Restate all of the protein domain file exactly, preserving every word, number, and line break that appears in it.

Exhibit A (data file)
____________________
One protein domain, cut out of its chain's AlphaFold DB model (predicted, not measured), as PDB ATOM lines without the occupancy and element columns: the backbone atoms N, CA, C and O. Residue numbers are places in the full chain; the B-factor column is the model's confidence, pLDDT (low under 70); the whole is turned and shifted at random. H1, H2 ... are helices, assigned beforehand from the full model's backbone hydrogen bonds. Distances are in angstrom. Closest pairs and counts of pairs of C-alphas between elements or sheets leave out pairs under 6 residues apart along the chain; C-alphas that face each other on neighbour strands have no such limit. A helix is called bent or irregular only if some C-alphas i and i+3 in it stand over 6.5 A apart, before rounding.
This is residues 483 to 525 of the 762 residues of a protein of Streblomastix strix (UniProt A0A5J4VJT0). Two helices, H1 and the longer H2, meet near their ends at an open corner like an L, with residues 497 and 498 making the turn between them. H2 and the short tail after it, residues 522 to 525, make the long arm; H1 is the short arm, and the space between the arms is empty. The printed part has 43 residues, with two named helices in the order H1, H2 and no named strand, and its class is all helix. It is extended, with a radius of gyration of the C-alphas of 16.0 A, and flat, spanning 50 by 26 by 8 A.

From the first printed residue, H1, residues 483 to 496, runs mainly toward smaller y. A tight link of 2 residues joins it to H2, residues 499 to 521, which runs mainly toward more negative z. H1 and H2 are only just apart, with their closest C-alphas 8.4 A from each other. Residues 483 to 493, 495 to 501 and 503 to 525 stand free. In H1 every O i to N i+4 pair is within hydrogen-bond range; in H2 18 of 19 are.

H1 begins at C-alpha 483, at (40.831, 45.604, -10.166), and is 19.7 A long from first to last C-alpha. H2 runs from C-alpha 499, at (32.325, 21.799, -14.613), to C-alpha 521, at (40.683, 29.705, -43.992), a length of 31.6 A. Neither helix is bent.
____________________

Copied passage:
One protein domain, cut out of its chain's AlphaFold DB model (predicted, not measured), as PDB ATOM lines without the occupancy and element columns: the backbone atoms N, CA, C and O. Residue numbers are places in the full chain; the B-factor column is the model's confidence, pLDDT (low under 70); the whole is turned and shifted at random. H1, H2 ... are helices, assigned beforehand from the full model's backbone hydrogen bonds. Distances are in angstrom. Closest pairs and counts of pairs of C-alphas between elements or sheets leave out pairs under 6 residues apart along the chain; C-alphas that face each other on neighbour strands have no such limit. A helix is called bent or irregular only if some C-alphas i and i+3 in it stand over 6.5 A apart, before rounding.
This is residues 483 to 525 of the 762 residues of a protein of Streblomastix strix (UniProt A0A5J4VJT0). Two helices, H1 and the longer H2, meet near their ends at an open corner like an L, with residues 497 and 498 making the turn between them. H2 and the short tail after it, residues 522 to 525, make the long arm; H1 is the short arm, and the space between the arms is empty. The printed part has 43 residues, with two named helices in the order H1, H2 and no named strand, and its class is all helix. It is extended, with a radius of gyration of the C-alphas of 16.0 A, and flat, spanning 50 by 26 by 8 A.

From the first printed residue, H1, residues 483 to 496, runs mainly toward smaller y. A tight link of 2 residues joins it to H2, residues 499 to 521, which runs mainly toward more negative z. H1 and H2 are only just apart, with their closest C-alphas 8.4 A from each other. Residues 483 to 493, 495 to 501 and 503 to 525 stand free. In H1 every O i to N i+4 pair is within hydrogen-bond range; in H2 18 of 19 are.

H1 begins at C-alpha 483, at (40.831, 45.604, -10.166), and is 19.7 A long from first to last C-alpha. H2 runs from C-alpha 499, at (32.325, 21.799, -14.613), to C-alpha 521, at (40.683, 29.705, -43.992), a length of 31.6 A. Neither helix is bent.